The ACCESS Act will require the largest social media companies to make data portable and services interoperable
U.S. Senators Josh Hawley (R-Mo.), Mark Warner (D-Va.), and a group of bipartisan colleagues recently reintroduced the Augmenting Compatibility and Competition by Enabling Service Switching (ACCESS) Act.This bipartisan legislation encourages market-based competition to dominant social media platforms by requiring that the largest companies make user data portable – and their services interoperable – with other platforms.
Senators Richard Blumenthal (D-Conn.), Lindsey Graham (R-S.C.), and Amy Klobuchar (D-Minn.) are original cosponsors of the legislation. Senator Hawley was also an original cosponsor of the ACCESS Act last Congress.
“The tremendous dominance of a handful of large social media platforms has major downsides – including few options for consumers who face a marketplace with just a few major players and little in the way of real competition,” the senators said. “As we learned in the Microsoft antitrust case, interoperability and portability are powerful tools to restrain anti-competitive behaviors and promote innovative new companies. By making it easier for social media users to easily move their data or to continue to communicate with their friends after switching platforms, startups will be able to compete on equal terms with the biggest social media companies. Additionally, empowering trusted custodial companies to step in on behalf of users to better manage their accounts across different platforms will help balance the playing field between consumers and companies. In other words – by enabling portability, interoperability, and delegatability, this bill will create long-overdue requirements that will boost competition and give consumers the power to move their data from one service to another.”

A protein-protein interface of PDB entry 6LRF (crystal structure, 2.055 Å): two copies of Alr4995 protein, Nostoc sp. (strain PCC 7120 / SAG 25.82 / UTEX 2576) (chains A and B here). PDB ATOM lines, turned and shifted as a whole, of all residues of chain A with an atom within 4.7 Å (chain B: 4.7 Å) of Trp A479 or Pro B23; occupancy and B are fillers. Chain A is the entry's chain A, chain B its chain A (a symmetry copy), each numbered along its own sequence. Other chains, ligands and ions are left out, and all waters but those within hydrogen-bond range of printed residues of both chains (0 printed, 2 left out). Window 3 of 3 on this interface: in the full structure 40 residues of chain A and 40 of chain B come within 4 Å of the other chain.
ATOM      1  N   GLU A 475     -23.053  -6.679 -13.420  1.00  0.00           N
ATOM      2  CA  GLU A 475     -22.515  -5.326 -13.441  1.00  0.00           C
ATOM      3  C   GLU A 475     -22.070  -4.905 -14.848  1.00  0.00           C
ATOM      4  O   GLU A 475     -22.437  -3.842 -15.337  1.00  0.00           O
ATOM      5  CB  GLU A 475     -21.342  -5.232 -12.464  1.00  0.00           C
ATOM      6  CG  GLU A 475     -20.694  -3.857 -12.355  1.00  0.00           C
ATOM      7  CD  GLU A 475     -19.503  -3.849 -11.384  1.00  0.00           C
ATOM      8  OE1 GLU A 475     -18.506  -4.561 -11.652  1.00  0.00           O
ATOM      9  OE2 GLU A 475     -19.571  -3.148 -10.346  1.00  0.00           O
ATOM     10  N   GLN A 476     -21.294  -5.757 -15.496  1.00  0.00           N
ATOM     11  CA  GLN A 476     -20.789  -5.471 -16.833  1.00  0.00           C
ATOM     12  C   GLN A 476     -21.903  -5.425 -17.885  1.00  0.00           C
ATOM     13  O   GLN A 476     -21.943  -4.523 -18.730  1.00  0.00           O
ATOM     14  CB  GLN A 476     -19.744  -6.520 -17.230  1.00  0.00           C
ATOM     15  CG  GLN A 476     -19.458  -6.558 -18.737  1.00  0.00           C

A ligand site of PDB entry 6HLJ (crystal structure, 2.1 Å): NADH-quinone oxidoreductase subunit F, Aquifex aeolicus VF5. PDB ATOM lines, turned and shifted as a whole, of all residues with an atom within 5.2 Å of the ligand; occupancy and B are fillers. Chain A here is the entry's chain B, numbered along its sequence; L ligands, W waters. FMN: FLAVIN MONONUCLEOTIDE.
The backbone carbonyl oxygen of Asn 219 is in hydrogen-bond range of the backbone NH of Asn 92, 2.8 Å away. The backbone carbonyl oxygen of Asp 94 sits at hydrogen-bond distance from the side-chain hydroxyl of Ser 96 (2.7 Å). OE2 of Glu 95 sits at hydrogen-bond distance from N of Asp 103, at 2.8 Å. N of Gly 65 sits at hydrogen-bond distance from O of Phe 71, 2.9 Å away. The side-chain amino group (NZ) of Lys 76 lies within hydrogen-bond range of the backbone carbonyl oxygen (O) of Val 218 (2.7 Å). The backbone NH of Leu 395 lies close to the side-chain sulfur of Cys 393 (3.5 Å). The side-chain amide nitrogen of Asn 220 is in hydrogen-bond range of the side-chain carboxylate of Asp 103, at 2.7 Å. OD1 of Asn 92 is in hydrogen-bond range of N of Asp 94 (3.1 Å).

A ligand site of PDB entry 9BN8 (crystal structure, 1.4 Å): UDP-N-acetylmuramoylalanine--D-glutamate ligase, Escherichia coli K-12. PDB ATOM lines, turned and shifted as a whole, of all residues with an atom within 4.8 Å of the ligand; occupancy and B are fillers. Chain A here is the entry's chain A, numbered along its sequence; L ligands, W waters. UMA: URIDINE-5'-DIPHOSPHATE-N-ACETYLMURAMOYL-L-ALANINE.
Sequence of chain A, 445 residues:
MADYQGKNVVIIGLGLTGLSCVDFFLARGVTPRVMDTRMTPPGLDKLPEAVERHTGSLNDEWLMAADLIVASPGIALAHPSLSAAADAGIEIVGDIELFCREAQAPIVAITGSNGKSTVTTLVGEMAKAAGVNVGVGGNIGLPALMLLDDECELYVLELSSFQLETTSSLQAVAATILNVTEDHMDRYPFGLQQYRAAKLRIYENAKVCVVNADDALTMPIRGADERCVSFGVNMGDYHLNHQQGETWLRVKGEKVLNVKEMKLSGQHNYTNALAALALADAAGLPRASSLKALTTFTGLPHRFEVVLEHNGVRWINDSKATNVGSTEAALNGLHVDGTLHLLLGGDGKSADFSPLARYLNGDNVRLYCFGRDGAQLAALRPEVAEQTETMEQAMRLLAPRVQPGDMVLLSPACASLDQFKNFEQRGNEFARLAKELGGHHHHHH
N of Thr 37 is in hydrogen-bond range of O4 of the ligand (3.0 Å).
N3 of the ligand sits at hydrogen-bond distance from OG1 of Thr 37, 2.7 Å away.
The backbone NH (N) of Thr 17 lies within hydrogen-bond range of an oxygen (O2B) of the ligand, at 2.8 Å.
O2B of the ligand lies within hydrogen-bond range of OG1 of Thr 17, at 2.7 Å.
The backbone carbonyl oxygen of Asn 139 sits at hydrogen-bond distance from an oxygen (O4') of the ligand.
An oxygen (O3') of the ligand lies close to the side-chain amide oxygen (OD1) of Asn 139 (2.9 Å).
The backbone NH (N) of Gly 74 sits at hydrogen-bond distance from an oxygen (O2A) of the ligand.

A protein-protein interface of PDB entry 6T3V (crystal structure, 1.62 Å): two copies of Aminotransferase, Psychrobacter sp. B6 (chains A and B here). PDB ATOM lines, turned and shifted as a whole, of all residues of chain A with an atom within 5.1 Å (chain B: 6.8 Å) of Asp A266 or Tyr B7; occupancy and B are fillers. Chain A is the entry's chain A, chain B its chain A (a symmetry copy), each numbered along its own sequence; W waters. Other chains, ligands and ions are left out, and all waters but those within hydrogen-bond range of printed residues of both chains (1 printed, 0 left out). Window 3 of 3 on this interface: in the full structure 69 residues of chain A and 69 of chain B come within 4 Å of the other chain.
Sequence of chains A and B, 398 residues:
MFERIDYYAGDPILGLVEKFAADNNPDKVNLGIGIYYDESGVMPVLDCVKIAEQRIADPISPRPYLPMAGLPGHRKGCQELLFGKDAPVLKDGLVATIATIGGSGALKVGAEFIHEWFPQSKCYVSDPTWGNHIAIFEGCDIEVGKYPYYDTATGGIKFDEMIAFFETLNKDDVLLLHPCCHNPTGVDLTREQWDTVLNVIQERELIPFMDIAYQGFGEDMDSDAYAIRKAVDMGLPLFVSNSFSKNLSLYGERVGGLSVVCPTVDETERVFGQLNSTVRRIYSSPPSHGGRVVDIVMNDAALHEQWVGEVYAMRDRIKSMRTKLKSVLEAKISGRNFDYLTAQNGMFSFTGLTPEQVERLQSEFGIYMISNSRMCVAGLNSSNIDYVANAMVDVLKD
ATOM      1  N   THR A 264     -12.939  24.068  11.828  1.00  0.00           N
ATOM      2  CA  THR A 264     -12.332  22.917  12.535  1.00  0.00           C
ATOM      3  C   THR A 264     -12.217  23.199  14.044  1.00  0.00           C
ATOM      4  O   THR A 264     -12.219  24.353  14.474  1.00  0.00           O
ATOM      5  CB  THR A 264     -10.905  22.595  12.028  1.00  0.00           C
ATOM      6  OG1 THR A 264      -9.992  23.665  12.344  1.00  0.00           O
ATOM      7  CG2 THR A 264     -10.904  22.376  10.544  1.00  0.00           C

The Augmenting Compatibility and Competition by Enabling Service Switching (ACCESS) Act would increase market competition, encourage innovation, and increase consumer choice by requiring large communications platforms (products or services with over 100 million monthly active users in the U.S.) to:
- Make their services interoperable with competing communications platforms.
- Permit users to easily port their personal data in a structured, commonly used and machine-readable format.
- Allow users to delegate trusted custodial services, which are required to act in a user’s best interests through a strong duty of care, with the task of managing their account settings, content, and online interactions.